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July 29, 2014 | NPR · House and Senate negotiators reached a compromise, $17 billion agreement to improve medical care for veterans. The deal comes in the final week before Congress leaves town for a monthlong recess.
 
July 29, 2014 | NPR · Washington Post reporter Liz Sly tells Renee Montagne that U.S. arms may be flowing to moderate Syrian rebels, but the aid seems to be too little too late to affect the course of the civil war.
 
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July 28, 2014 | NPR · The militant group threatens to kill parents who immunize their children. As a result, polio has come roaring back in Pakistan. Eradication now hinges on whether the country can control the virus.
 

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July 29, 2014 | KERA · After caring for Ebola patients for several months in West Africa, Dr. Kent Brantly noticed last week that he had symptoms. The 33-year-old immediately put himself into a Liberian isolation ward.
 
July 29, 2014 | NPR · Virologist Thomas Geisbert has spent decades studying Ebola and other hemorrhagic fevers. He speaks to Audie Cornish about the current Ebola outbreak, the worst in history, and how it might be contained this time around.
 
July 29, 2014 | NPR · The Eid festival, which celebrates the end of Ramadan, serves as a time for visiting relatives and exchanging gifts. But one family's holiday in Gaza traces the death and displacement wrought by the war between Hamas and Israel.
 

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July 26, 2014 | NPR · Hezbollah has been a longtime ally of Hamas, but during this most recent conflict between Israel and Gaza they've taken a sideline role. NPR's Scott Simon talks to the BBC's Kim Ghattas in Beirut.
 

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July 27, 2014 | NPR · Fighting in Ukraine near the crash site of Malaysia Airlines Flight MH17 has international investigators staying away. NPR's Arun Rath talks with OSCE's Michael Bociurkiw about the investigation.
 

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David Ritz

Jun 5, 2012 — The venerable guitarist is one of the most influential blues musicians in the world. In his memoir, When I Left Home, Guy describes what he calls his second birthday: the day he left his home of Louisiana for Chicago, blues capital of the world.
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Nov 17, 2010 — This week, why not down a shot or two of fiction that runs 25 words? If you're in the mood for something a little deeper, there are biographies of writer Louisa May Alcott and jazzman Thelonious Monk, and memoirs by comic artist R. Crumb and band leader Paul Shaffer.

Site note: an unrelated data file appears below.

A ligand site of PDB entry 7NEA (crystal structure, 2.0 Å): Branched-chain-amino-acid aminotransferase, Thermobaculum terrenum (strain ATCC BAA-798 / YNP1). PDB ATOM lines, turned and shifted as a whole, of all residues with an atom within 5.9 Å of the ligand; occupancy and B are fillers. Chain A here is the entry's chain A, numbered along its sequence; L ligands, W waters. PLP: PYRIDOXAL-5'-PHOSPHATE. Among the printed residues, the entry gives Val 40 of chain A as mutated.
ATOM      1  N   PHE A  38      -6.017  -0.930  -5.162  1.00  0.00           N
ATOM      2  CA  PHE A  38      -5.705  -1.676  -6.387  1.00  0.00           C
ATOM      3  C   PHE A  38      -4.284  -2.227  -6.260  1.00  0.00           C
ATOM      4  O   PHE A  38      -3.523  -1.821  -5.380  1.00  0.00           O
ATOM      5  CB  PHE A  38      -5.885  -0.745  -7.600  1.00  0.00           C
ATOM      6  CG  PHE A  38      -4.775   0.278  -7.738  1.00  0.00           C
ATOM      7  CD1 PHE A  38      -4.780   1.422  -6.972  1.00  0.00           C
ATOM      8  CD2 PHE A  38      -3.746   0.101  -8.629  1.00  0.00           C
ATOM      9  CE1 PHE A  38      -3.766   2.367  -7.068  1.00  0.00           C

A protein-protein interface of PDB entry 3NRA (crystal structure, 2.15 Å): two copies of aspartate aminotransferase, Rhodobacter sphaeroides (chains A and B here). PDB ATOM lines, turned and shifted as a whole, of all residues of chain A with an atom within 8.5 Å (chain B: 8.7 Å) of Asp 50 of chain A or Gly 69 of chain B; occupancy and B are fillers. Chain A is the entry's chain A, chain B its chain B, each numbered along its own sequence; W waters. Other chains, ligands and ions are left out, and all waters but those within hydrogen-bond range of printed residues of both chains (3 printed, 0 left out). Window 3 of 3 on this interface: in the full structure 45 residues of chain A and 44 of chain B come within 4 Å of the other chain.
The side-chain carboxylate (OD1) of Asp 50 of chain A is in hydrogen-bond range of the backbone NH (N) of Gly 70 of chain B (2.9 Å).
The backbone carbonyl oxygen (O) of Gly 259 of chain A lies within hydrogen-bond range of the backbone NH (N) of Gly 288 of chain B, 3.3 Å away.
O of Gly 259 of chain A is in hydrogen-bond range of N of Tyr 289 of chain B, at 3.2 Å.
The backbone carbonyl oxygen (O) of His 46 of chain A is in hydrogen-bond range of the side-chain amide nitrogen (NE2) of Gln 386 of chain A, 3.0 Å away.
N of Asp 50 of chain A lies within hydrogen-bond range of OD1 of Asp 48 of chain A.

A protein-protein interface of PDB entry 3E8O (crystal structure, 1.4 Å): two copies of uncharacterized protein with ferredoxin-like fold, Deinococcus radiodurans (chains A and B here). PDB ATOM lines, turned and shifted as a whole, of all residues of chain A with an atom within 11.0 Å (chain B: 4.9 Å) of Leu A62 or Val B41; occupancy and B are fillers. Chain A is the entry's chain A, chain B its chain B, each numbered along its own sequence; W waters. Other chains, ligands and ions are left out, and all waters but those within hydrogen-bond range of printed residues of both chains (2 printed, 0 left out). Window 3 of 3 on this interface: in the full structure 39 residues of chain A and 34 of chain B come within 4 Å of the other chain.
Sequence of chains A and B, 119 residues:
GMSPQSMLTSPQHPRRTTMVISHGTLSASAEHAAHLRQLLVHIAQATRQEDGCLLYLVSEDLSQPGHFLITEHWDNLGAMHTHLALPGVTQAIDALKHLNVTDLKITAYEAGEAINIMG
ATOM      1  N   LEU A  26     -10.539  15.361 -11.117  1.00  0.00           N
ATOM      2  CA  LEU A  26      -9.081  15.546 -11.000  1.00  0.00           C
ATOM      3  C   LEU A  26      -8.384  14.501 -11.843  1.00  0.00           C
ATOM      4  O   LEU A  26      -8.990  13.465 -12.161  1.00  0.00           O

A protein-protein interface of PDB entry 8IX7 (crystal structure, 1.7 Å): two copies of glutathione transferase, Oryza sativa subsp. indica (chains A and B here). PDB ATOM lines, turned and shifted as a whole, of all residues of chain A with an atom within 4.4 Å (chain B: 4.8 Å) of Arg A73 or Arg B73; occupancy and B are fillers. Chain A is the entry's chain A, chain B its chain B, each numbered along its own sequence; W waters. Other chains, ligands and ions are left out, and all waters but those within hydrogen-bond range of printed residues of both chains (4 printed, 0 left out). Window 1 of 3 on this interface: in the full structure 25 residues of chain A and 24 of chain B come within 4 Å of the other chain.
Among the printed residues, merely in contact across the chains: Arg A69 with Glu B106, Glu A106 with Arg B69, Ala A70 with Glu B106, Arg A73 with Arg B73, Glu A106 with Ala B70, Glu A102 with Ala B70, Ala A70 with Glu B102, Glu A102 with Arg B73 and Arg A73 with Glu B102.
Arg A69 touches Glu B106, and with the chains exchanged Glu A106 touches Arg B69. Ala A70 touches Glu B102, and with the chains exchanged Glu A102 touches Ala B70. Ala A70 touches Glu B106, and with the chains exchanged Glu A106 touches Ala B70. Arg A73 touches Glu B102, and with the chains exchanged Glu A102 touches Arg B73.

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Sep 29, 2010 — In fiction, Dominick Dunne's posthumous novel skewers the Manhattan elite he covered for Vanity Fair, while Wicked author Gregory Maguire reimagines "The Little Match Girl." In nonfiction, Ron Paul argues we should End the Fed, while a historian shows how Homer's view of war still rings true.
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Oct 29, 2009 — Philosopher, civil rights activist and professor Cornel West has described himself as a "bluesman in the life of the mind, and a jazzman in the world of ideas." He talks with Neal Conan about his memoir, Living And Loving Out Loud.
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Oct 7, 2009 — Paul Shaffer is much more than just David Letterman's sidekick, his memoir reveals. We'll Be Here For the Rest of Our Lives details Shaffer's appearances on Saturday Night Live, his extended stint living in a hotel in Manhattan and the surprising place where he got his start in music.
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Jan 16, 2009 — Grandmaster Flash and the Furious Five are synonymous with the birth of hip hop. But unknown to many, Flash was not part of the one song most associated with the group — "The Message." He tells Farai Chideya: "That particular record was part of the catalyst of me going into my drug addiction."
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Dec 1, 2008 — The 1950s insult comic Don Rickles made a name for himself by poking fun of audiences and public figures. His new book, Rickles' Letters, is a collection of imaginary correspondences to a variety of historical and contemporary figures.
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